Theme: Responding to God’s Attributes
In this week’s lessons, we learn about the benefits of God’s omniscience for his children.
Scripture: Psalm 139:13-24
When I introduced Psalm 139 in last week’s study, one of the things I said about it is that it is made up of four matched stanzas in which three of God’s greatest attributes are discussed, namely, his omniscience (meaning that God knows all things) omnipresence (meaning that God is everywhere and is there at all times), and omnipotence (meaning that God is supremely powerful). The fourth stanza of the psalm is a response to these attributes.
But I also observed that there is a sense in which the only attribute actually being talked about is omniscience. For the only reason David adds a reflection on God’s omnipresence to the psalm is to explain why it is that God knows everything. God sees and knows everything because God is everywhere. Nothing is hidden from him because nothing can escape him. Now I must add that the psalmist’s discussion of omnipotence is also linked to omniscience because, according to David’s words, a further reason God knows everything is because he has also made everything and controls it.
John Stott expressed this connection when he wrote, “God’s omniscience, which in the previous section has been attributed to his omnipresence, is now attributed to his omnipotence. God can search man out not only because he sees him, but because he made him.”1
Derek Kidner puts it like this: “The third stanza brings together and carries forward the thought of the first two: God not only sees the invisible and penetrates the inaccessible, but is operative there, the author of every detail of my being.”2 Or as the Lutheran writer H. C. Leupold says, “What is being demonstrated is the fact that in his very being man [demonstrates] both the omniscience and the omnipresence of God.”3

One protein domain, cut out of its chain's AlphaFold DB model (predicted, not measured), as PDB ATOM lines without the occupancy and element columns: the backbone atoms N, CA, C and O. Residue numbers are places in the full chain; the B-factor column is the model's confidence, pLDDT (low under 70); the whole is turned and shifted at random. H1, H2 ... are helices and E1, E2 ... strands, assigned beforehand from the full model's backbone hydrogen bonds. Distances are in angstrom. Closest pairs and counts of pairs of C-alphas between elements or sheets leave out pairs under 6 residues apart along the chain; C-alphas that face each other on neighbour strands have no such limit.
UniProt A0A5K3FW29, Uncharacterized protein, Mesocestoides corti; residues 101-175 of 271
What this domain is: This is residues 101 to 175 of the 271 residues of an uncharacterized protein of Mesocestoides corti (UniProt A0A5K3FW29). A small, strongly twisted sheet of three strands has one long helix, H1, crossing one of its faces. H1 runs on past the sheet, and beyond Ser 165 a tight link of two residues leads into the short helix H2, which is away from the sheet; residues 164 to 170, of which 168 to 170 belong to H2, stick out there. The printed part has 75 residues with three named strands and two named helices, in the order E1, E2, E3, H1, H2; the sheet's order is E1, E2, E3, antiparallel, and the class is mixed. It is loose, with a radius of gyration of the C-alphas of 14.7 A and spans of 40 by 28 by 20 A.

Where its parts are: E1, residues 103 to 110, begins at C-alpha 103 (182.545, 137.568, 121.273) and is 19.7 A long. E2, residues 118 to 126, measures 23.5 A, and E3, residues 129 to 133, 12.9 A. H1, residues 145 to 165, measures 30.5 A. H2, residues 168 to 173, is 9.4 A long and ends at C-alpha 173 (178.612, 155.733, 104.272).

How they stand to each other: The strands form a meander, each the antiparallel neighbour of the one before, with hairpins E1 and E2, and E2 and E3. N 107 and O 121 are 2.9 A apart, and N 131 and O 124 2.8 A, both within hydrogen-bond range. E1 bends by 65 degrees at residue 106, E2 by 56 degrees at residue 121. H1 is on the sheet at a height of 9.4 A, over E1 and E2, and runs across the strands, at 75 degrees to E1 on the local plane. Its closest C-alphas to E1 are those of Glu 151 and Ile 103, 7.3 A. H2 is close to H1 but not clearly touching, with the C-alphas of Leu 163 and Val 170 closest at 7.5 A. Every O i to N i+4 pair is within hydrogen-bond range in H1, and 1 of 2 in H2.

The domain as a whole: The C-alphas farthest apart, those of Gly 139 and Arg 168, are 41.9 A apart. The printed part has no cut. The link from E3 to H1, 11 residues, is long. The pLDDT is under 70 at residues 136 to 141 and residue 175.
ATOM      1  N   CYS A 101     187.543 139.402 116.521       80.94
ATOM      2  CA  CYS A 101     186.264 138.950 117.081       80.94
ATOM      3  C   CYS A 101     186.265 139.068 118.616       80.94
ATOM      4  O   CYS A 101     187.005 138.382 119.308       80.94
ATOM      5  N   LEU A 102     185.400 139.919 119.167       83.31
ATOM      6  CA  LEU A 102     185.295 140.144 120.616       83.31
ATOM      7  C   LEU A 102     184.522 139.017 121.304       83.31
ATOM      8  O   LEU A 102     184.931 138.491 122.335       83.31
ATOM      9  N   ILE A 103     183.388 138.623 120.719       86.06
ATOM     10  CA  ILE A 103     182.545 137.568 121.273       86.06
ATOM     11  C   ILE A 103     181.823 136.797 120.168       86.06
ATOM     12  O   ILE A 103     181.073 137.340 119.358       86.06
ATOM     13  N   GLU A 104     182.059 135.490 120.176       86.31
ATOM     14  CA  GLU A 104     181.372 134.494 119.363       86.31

But this is a worship psalm, remember? And what that means is that we are not going to find abstract reflections on God’s power, though they occur in other places and are proper in their place. These words are personal.
If we do not understand that God is all-powerful, we do not have a right understanding of God at all. We are thinking of some other being. If God is not all-powerful, there must be some power or powers greater than God. And if that is the case, God’s power must be thwarted and his proper sovereignty restricted by these forces, either by circumstances, human beings or Satan. What kind of a God would that be? No God at all! Arthur W. Pink wrote, “A ‘god’ whose will is resisted, whose designs are frustrated, whose purpose is checkmated, possesses no title to Deity, and so far from being a fit object of worship, merits nought but contempt.”4 If we want to know God, we need to think in the clearest possible way about God’s might and what it means.
1John R. W. Stott, Favorite Psalms (Chicago, IL: Moody, 1988), p. 120.
2Derek Kidner, Psalms 73-150: A Commentary on Books III-V of the Psalms (Leicester, England, and Downers Grove, IL: InterVarsity, 1975), p. 465.
3H. C. Leupold, Exposition of the Psalms (Grand Rapids, MI: Baker, 1969), p. 946.
4Arthur W. Pink, The Attributes of God (Grand Rapids, MI: Baker, 1969), p. 28.
How does David link God’s omnipotence to his omniscience? How does he link God’s omnipotence to omnipresence?
What do you say to those who think God’s power is limited?
Key Point: If we want to know God, we need to think in the clearest possible way about God’s might and what it means.
Prayer: Ask God to show you areas in your own life in which you doubt his power and ask for faith to trust him more.